FringeNYC: Gone yes, but not forgotten


Tim & Micah’s show over, still worth checking out

It’s impressive enough to see two people in show business up and fully functioning at Noon on a Sunday — but to be doing their final FringeNYC show and doing it damn near flawlessly? Well, that’s something you don’t see very often.

There’s a lot of “something you don’t see very often”-type things happening in “The Tim & Micah Project.” Dueling wizards, daring gymnasts, news anchors and airplane seatmates are just a few of the familiar targets that get a surreal reboot. What makes this comedy team unique is the way they take what we all know about clichés like the homicide cop and his hothead partner — then add a few extra layers. The combination of well-worn characters and unexpected plot twists doesn’t just meet your expectations — it leaves them in the dust of new and better comedic ideas.

The dozens of scenes performed were selected from material created over the last four years — so if “Selection” has any Achilles’ heel, it’s that built-in trade-off of sketch comedy (no unifying theme). Fortunately, they’ve managed to rise above sketch’s other fatal flaw (the uneven hit/miss ratio). Practically every scene gets a few laughs then bows out gracefully.

This two-man performance art, sketch comedy and mental health support group hails from Chicago — where both teach at Second City. Students of performance (whether comedic, dramatic or musical) should take a cue from Tim Soszko and Micah Philbrook. They come to the table with well-refined material firmly committed to memory. If there was one blown line or missed cue in the entire show, it was undetectable. Good thing too, since apart from the occasional silent clown piece, their sketches are packed with intricate choreography and wordplay (often delivered at a manic pace). That’s no small achievement in the genre of comedy — which is often performed by lazy but charismatic souls who think clever improv will save their asses from a sloppy performance.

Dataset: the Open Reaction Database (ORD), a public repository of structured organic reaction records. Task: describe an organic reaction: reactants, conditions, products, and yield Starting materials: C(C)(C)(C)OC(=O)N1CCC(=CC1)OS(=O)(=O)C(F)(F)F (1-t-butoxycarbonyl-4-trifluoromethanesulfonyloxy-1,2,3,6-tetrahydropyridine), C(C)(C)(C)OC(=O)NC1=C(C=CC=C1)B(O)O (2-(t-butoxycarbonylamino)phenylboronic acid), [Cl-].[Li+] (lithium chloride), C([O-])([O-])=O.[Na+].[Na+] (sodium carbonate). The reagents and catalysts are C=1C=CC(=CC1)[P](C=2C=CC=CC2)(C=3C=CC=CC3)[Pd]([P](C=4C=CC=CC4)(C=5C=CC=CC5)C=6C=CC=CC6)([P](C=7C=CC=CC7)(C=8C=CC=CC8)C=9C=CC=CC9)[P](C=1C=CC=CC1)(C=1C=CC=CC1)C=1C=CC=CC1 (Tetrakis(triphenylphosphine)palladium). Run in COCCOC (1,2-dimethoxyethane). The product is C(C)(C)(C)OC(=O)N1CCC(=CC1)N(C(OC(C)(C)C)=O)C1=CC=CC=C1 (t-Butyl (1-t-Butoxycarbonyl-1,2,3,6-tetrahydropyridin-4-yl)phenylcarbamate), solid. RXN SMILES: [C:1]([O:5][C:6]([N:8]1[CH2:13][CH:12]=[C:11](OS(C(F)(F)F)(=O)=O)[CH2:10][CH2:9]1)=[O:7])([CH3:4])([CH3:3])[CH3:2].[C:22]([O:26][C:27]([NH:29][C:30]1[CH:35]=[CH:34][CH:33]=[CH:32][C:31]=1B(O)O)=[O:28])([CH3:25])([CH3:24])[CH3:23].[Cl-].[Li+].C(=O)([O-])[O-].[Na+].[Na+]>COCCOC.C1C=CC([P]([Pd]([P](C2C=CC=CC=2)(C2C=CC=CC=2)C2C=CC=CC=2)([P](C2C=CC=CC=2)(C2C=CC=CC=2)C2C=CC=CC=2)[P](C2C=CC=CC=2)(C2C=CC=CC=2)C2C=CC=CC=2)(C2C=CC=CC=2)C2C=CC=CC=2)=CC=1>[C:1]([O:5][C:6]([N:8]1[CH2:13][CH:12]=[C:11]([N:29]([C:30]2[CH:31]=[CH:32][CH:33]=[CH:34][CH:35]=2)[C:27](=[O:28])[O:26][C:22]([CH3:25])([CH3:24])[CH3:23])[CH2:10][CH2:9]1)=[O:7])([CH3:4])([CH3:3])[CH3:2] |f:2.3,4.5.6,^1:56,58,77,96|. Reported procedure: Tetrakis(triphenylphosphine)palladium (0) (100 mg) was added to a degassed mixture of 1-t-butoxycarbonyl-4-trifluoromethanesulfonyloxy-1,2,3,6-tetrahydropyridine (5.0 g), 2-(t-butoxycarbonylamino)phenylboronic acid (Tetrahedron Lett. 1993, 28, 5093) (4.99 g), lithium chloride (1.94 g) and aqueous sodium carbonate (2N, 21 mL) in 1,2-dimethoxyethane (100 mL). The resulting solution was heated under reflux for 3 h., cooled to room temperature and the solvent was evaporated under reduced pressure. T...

No such net or crutch for our overachieving duo — who, besides being really good at what they do, make their show critic-proof with a mid-show sketch in which Micah (the gray-haired one) takes your questions. “Why turtlenecks?” asks an audience member who reads from the card provided by Micah. Another forcibly recruited volunteer tells the duo “I think you’re trying too hard.” Later, they acknowledge the show’s opening sketch “took the easy way out” — then go back in time to fix it, despite risking a disastrous alteration to the time/space continuum.

Their final sketch is the trippy apex of ideas and attitudes they’ve been covertly developing throughout the show. Slowly but surely, the audience is coaxed up on stage to play the brood of grandchildren Tim & Micah’s grandma/grandpa didn’t expect to arrive so darn early. The final moment of the show, in which the audience and the actors assume each other’s function, leaves everyone involved laughing and applauding and on the same wavelength of a very nice vibe.